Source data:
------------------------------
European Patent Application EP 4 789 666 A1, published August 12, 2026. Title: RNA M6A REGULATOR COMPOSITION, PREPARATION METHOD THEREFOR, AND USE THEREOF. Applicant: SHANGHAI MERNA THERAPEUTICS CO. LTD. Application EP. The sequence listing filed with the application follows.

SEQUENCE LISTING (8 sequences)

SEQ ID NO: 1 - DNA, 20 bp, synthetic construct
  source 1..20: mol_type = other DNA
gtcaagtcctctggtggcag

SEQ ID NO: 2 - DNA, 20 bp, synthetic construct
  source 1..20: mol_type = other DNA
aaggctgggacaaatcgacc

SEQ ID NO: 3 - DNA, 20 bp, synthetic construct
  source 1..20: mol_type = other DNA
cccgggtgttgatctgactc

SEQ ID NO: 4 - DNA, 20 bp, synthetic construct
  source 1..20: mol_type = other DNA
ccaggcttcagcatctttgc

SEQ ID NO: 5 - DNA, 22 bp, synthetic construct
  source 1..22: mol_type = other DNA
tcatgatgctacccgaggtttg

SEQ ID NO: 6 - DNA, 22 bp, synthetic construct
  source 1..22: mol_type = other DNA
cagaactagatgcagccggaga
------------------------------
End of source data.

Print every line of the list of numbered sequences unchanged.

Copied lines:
European Patent Application EP 4 789 666 A1, published August 12, 2026. Title: RNA M6A REGULATOR COMPOSITION, PREPARATION METHOD THEREFOR, AND USE THEREOF. Applicant: SHANGHAI MERNA THERAPEUTICS CO. LTD. Application EP. The sequence listing filed with the application follows.

SEQUENCE LISTING (8 sequences)

SEQ ID NO: 1 - DNA, 20 bp, synthetic construct
  source 1..20: mol_type = other DNA
gtcaagtcctctggtggcag

SEQ ID NO: 2 - DNA, 20 bp, synthetic construct
  source 1..20: mol_type = other DNA
aaggctgggacaaatcgacc

SEQ ID NO: 3 - DNA, 20 bp, synthetic construct
  source 1..20: mol_type = other DNA
cccgggtgttgatctgactc

SEQ ID NO: 4 - DNA, 20 bp, synthetic construct
  source 1..20: mol_type = other DNA
ccaggcttcagcatctttgc

SEQ ID NO: 5 - DNA, 22 bp, synthetic construct
  source 1..22: mol_type = other DNA
tcatgatgctacccgaggtttg

SEQ ID NO: 6 - DNA, 22 bp, synthetic construct
  source 1..22: mol_type = other DNA
cagaactagatgcagccggaga